In the past, we've written a few times about various fun online attempts to take classic comic strips and remix them into something else. Probably the most famous is Garfield Minus Garfield
(which is just what it sounds like). What amazed us about that story was that, not only did Garfield author Jim Davis not freak out
about it (he actually loved it), he and his publisher agreed to publish a book
of those strips.
Unfortunately, other comic remixers haven't had the same sort of luck. "Real Calvin and Hobbes" (taking panels from the strip and putting them in "real photographs") was shut down by publisher Andrews McMeel Universal. And, Iconix Brand Group, owners of Peanuts Worldwide, shut down Peanutweeter
, a site that took semi-random tweets and fit them to panels from classic Peanuts' strips.
This latest example also involves Peanuts, though it appears not to have been Peanuts Worldwide that brought it down this time. At issue is the blog This Charming Charlie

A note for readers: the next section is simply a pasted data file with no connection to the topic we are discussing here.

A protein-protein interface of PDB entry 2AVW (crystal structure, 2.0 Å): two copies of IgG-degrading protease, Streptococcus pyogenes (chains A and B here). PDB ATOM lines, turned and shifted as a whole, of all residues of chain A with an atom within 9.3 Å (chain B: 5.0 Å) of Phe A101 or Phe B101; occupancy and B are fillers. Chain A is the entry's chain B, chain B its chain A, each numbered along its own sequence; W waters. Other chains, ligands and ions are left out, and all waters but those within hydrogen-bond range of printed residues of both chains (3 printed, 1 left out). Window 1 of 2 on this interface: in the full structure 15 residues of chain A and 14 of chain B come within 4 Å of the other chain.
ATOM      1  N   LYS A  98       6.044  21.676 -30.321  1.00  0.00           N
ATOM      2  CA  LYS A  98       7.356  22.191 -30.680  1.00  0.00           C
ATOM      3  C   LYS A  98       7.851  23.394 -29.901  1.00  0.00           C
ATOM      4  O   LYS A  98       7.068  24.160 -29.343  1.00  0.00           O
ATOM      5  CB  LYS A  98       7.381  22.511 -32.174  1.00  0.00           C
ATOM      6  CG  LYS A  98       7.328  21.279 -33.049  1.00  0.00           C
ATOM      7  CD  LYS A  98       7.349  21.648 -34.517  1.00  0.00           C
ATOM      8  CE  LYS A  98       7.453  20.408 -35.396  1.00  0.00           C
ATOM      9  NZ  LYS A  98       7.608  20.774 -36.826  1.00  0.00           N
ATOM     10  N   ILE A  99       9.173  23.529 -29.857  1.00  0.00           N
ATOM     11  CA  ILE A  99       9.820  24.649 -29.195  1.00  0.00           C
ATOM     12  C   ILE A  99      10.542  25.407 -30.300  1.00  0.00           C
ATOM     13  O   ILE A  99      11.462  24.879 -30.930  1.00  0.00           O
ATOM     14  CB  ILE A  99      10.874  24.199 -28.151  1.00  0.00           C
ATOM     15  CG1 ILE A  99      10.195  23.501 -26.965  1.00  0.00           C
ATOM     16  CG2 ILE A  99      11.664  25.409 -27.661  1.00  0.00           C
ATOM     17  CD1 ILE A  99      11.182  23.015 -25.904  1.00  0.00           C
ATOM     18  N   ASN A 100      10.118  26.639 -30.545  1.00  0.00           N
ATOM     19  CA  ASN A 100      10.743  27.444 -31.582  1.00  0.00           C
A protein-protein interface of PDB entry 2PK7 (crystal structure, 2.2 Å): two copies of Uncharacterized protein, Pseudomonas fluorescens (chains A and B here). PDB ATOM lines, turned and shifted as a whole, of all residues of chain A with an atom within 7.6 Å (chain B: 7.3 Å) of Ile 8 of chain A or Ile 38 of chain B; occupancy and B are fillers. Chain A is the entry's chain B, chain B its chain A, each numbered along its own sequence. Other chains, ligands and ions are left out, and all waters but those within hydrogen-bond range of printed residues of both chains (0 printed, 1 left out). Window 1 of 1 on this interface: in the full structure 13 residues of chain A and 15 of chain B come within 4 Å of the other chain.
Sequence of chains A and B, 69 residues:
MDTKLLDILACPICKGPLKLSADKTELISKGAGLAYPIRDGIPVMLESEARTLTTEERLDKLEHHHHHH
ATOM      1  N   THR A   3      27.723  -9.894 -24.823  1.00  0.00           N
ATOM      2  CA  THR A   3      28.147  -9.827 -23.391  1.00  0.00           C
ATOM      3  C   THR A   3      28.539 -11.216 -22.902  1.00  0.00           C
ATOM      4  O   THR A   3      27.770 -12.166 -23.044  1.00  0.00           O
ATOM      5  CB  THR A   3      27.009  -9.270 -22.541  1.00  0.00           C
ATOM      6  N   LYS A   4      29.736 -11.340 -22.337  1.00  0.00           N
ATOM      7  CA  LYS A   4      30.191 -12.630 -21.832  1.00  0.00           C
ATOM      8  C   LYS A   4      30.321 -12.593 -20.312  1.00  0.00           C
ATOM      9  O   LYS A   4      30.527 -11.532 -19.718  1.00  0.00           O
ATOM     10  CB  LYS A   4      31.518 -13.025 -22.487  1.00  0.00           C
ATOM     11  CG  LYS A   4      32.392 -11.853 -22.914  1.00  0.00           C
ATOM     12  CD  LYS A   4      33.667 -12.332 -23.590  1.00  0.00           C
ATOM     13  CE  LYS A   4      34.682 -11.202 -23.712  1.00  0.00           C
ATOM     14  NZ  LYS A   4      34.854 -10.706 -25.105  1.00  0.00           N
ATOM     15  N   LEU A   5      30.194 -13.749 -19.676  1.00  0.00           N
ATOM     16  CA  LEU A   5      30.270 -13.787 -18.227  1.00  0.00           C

, which has taken lyrics from songs by The Smiths, and placed them into Charlie Brown comics. It was set up by Lauren LoPrete nearly two months ago, and got a ton of attention back in August, with articles in Slate
among some others. I had actually missed all of that, but came across the blog today totally by accident (literally: was researching something totally unrelated
and a confused Google search sent me to the blog), where I discovered that LoPrete says it's over as of last week because she's been getting takedowns
But here's the odd part. The takedowns aren't from the Peanuts side of things, but the Smiths
. Universal Music Publishing Group is claiming that the use of the Smith's lyrics here violate their copyrights. Frankly, that's ridiculous. First of all, as you can see from a few of the examples below, the strips use just very small snippets of lyrics, and do so in totally transformative ways, in a manner that is clearly commentary on those original lyrics (as well as on Charlie Brown). If anything should be considered fair use, it's this. But, really, what does Universal Music Publishing think they're doing here? Do they honestly think these comic strips somehow hurt the copyright on those lyrics? Really? It seems like just another jerky kneejerk reaction for no reason other than copyright allows them to censor.
Thankfully, it appears that LoPrete isn't just going to fold
. She's been hearing from some lawyers who are interested in representing her, and she sounds like she's going to fight this. She's currently filing counternotices and apparently is ready to fight back even more if Universal decides to try to continue to censor her.